I remember Olin driving a new Honda Civic hatchback around that time. I bought my first car while I was working for him, and you may not be surprised to hear it was also a Honda Civic (gray instead of blue, however). It wasn’t because I particularly idolized him, but rather because we had similar approaches to problem-solving. Need a new car? See what Consumer Reports has to say, and pick one of its Best Buys. That car lasted me 10 years and I sold it for almost half of what I paid, never having spent much of anything on repairs. I think he would have been proud.
I find, in fact, that I still unconsciously emulate Olin in interesting ways. He was a very talented musician, for example, most notably as the piano player and founding member of a Dixieland band known as the Royal River Philharmonic Jazz Orchestra. I used to see them play on weekends at summer festivals up and down the Maine coast. In recent years, I’ve turned back to the piano-playing I gave up in my high school days. Music, and especially jazz, is both planned and spontaneous, precise and creative, with today’s practice and study paying off in long-term results. Perfect for actuaries. I won’t ever be a musician of Olin’s caliber, but I’m happy to think that it’s another joy we shared.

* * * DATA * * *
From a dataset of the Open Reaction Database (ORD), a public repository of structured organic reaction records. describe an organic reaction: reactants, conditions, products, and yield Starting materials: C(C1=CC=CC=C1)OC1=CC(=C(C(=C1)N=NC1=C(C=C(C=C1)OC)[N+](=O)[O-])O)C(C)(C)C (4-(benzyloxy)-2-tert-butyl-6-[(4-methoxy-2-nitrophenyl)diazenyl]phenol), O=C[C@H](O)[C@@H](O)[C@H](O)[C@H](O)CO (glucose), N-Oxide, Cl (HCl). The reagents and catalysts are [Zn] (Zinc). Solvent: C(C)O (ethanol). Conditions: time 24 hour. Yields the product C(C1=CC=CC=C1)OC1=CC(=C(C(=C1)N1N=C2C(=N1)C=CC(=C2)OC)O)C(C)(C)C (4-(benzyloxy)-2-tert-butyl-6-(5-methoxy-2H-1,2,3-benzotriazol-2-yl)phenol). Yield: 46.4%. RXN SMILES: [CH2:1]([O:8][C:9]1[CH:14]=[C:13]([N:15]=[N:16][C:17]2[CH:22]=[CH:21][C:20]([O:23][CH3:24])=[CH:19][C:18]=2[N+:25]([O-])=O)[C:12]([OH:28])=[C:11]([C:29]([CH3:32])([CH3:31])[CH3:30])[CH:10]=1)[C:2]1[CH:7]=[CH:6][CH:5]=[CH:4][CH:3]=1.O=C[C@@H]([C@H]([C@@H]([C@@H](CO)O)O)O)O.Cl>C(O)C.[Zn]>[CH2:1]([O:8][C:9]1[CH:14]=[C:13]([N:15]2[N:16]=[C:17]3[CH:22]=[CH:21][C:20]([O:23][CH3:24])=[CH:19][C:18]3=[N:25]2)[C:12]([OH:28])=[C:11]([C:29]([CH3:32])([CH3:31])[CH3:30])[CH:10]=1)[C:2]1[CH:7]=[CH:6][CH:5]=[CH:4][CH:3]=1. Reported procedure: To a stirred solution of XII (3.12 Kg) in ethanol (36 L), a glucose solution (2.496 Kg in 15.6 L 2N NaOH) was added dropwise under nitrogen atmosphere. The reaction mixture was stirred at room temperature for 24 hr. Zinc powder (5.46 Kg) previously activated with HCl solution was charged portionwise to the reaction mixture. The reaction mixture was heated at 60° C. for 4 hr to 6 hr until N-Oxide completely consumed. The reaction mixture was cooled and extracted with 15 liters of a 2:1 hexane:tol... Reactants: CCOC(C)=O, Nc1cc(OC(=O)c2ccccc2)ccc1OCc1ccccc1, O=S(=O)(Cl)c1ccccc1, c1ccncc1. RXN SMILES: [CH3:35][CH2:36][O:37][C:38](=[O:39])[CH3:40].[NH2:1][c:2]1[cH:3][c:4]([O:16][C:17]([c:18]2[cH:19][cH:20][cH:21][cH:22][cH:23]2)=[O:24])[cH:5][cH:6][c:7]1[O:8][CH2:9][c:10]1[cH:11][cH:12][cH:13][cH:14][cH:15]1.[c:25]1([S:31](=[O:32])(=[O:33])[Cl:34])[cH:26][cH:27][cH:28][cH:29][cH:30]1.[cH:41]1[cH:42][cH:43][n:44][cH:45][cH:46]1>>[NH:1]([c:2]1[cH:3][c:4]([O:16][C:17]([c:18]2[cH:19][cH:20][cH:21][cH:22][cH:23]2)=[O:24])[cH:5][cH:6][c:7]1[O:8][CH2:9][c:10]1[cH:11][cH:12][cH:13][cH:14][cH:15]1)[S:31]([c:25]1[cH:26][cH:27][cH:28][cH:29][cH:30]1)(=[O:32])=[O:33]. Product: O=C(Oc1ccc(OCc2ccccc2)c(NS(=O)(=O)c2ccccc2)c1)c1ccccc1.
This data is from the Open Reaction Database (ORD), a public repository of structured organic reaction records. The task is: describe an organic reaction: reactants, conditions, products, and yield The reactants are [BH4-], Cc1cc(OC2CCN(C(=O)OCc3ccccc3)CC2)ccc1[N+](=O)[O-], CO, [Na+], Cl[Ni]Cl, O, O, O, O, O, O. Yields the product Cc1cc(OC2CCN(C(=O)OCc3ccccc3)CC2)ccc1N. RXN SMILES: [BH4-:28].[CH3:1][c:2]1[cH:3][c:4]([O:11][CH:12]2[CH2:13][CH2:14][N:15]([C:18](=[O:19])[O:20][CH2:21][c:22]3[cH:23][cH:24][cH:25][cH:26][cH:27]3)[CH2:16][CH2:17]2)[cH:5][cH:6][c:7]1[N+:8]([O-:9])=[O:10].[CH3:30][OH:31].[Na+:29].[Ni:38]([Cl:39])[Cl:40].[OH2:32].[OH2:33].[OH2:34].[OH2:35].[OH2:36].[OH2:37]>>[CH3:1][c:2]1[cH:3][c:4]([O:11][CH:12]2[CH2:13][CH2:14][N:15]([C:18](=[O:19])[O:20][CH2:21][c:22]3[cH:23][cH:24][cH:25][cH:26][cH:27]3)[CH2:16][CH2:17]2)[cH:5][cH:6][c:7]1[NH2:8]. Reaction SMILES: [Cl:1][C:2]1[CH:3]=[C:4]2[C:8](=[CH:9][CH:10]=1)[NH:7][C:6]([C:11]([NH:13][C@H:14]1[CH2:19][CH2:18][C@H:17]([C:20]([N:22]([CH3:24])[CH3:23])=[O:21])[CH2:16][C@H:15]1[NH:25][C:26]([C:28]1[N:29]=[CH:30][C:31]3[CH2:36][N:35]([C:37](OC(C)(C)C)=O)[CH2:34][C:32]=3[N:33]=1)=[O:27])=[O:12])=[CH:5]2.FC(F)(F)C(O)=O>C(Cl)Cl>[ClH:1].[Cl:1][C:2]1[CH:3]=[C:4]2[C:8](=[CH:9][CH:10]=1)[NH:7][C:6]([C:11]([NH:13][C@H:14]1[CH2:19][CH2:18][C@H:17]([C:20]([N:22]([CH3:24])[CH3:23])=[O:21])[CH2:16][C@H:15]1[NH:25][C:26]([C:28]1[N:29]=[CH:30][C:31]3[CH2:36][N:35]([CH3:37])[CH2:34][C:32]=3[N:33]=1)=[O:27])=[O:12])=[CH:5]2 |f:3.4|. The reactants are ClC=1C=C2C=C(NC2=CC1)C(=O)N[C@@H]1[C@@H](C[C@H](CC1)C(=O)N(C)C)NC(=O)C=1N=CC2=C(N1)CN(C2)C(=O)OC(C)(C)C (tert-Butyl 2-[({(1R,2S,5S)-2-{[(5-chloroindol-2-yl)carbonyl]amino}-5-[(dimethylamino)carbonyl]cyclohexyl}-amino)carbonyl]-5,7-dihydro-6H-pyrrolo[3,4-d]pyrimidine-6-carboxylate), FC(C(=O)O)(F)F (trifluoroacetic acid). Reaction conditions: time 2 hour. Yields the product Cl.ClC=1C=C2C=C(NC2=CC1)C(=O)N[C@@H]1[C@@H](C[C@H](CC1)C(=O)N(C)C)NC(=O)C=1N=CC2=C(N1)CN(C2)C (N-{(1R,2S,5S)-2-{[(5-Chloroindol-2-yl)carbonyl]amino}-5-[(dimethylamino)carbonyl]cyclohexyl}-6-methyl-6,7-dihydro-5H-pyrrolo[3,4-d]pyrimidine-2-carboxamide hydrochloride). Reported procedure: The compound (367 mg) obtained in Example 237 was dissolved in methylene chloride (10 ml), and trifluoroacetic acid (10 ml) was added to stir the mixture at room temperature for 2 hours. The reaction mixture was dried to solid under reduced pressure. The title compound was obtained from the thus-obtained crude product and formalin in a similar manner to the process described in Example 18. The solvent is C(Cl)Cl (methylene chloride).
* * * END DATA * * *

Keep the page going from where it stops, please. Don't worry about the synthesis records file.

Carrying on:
I’ve met many actuaries over the years, but I don’t think I’ve ever met anyone who enjoyed being an actuary as much as Olin. He treated premium and dividend calculations like a wonderful collection of mathematical brain teasers. I got the impression it was the kind of work he’d do for fun in his spare time, even if fate had landed him in some other profession. He always had a sparkle in his eye, and when he was particularly amused or happy about something, he had a unique laugh—staccato and rising in pitch—that showed just how much fun he was having. His enthusiasm was infectious.
I worked for Olin for a total of three years, after which we went our own ways. I moved to another area of the company where my work began focusing on disability insurance, as it has ever since. Olin left Unum in 1995, then worked until 2001 at John Hewitt & Associates (now part of Gen Re). We traded occasional emails and saw each other once or twice more, but not for many years now.
Olin passed away on June 25, 2020, following a long illness with Alzheimer’s disease. I spent a lot of time thinking about him this summer. It seems unfair that a man of such curiosity and intellect had to face the challenges of Alzheimer’s. But perhaps his mind, having explored for so long the intricacies of mathematics and music, moved on to other types of puzzles and memories.
I have said for as long as I can remember that Olin is the reason I am an actuary. There was every likelihood that my internship with Unum would be just a nice summer in Maine before I went back for a final year of college and on to law school. But after 10 weeks working with Olin, there was simply no other career for me. I mentioned this to him once, and he said (I remember the words exactly), “Thank you, but you give me altogether too much credit.” I’m not sure I gave him enough.
DANIEL D. SKWIRE, MAAA, FSA is a principal and consulting actuary with Milliman and is a regular contributor to Contingencies.